Birds fed with medium level Lys regimens showed higher (p=0.0036) percentage of DM content in thigh whereas DM content in breast remained unchanged (p=0.1728). Varieties independently indicated similar pattern in DM contents in both thigh and breast (p=0.6635; 0.0786). Birds fed with higher Lys demonstrated increased (p<.0001; 0.0150) ash contents in both thigh and breast. Among different varieties, birds of PW variety indicated higher (p=0.0002) ash content in thigh whereas ash content of breast was found to higher (p<.0001) in LK variety of Aseel. Birds fed with lower Lys indicated higher (p=0.0064) CP content in thigh whereas CP remained unchanged (p=0.7139) in breast. Moreover, Aseel varieties remained unresponsive (p=0.7447; 0.3339) regarding CP in both thigh and breast. All treatments separately and in interaction did not show any pronounced (p=0.6340; 0.3272; 0.9806 and 0.1159) effect on EE in both thigh and breast meat samples (Table 3). Findings of the current study confirm that different dietary Lys regimens affect meat composition (DM, Ash, CP and EE) of indigenous Aseel chicken that might be the result of incremental levels of amino acids modifying the muscle growth by increasing myofiber size (Tesseraud et al. 1996Tesseraud S, Peresson R, Chagneau AM. Dietary lysine deficiency greatly affects muscle and liver protein turnover in growing chickens. British Journal of Nutrition 1996;75:853-865.). Lower Lys level during early growth stages in the present study did not show adverse effect on proximate meat composition. However, opposite to present study it was observed that amino acid deficiency can lead to protein decrease and crude fat increase in meat (Corzo et al. 2005Corzo A, Kidd M, Burnham D, Miller E, Branton S, Gonzalez-Esquerra R. Dietary amino acid density effects on growth and carcass of broilers differing in strain cross and sex. Journal of Applied Poultry Research 2005;14:1-9.; Lilly et al. 2011Lilly RA, Schilling MW, Silva JL, Martin JM, Corzo A. The effects of dietary amino acid density in broiler feed on carcass characteristics and meat quality. Journal of Applied Poultry Research 2011;20:56-67.).

Table 3
Effect of dietary amino acid regimens on meat composition traits of Aseel varieties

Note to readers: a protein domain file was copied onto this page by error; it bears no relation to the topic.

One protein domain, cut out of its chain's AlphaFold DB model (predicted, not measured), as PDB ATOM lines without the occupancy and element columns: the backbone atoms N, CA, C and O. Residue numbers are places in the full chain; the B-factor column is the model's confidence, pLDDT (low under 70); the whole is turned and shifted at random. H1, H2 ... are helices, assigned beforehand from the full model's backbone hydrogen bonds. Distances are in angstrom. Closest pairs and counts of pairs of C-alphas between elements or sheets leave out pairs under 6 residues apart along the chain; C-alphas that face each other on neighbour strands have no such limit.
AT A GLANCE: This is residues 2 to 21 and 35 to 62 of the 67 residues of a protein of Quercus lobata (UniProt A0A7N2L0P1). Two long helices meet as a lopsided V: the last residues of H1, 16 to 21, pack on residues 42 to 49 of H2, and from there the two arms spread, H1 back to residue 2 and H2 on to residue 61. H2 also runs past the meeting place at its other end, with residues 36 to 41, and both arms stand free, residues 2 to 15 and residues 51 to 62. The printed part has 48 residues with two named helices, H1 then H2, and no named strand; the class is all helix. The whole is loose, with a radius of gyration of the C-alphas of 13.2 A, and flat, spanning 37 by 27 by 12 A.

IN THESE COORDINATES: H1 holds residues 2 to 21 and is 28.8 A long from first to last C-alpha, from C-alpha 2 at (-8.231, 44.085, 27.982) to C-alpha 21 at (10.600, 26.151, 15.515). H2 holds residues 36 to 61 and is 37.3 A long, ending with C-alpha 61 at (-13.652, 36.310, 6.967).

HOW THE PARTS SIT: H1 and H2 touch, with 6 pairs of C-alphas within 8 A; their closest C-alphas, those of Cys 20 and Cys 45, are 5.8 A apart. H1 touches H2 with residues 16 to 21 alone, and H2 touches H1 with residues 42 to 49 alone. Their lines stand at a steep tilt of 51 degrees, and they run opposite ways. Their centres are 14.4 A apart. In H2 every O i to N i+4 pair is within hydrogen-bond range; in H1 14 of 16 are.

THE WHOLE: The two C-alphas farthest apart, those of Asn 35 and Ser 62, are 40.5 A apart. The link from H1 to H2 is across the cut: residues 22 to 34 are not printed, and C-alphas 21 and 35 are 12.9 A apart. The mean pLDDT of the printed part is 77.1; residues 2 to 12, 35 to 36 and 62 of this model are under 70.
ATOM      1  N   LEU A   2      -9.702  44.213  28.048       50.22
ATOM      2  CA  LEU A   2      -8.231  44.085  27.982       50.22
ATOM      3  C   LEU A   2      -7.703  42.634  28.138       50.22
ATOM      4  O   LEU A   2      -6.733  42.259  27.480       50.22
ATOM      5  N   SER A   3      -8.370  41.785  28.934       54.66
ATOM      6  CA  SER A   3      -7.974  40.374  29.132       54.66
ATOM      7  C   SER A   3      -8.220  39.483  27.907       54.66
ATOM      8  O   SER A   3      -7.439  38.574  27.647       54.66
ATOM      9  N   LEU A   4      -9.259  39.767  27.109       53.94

Among different varieties, ash content in thigh was found to be greater in birds of PW variety, whereas in breast it was found to be higher in LK variety of Aseel. However, DM, CP and EE contents in both thigh and breast remained unchanged among all varieties. Greater ash content in PW and LK might be due to their genetic effect. Similarly, differences in ash content among different genotypes of poultry have already been reported as Wattanachant et al. (2004Wattanachant S, Benjakul S, Ledward DA. Compositions, color and texture of Thai indigenous and broiler chicken muscles. Poultry Science 2004;83:123-128.) observed that Thai Indigenous chicken meat contained lower percentages of ash contents than those of commercial broiler, indicating that ash content varies with genotype (Wattanachant 2008; Sogunle et al. 2010Sogunle OM, Egbeyale LT, Alajo OA, Adeleye OO, Fafiolu AO, Onunkwor OB, et al. Comparison of meat composition and sensory values of two different strains of broiler chickens. Archivos de Zootecnia 2010;59:311-314.) and variety (Okarini et al. 2013Okarini AI, Purnomo, Aulanni'am H, Radiati EL. Proximate, total phenolic, antioxidant activity and amino acids profile of bali indigenous chicken, spent laying hen and broiler breast fillet. International Journal of Poultry Science 2013;7:415-420.). Samooel et al. (2015Samooel J, Bae HS, Yong HI, Lee HJ, Seo DW, Park HB, et al. Proximate composition, and L-carnitine and betaine contents in meat from Korean indigenous chicken. Asian-Australasian Journal of Animal Science 2015;28:1760-1766.) observed significantly higher ash content in meat proximate composition of yellow-brown plumage color birds.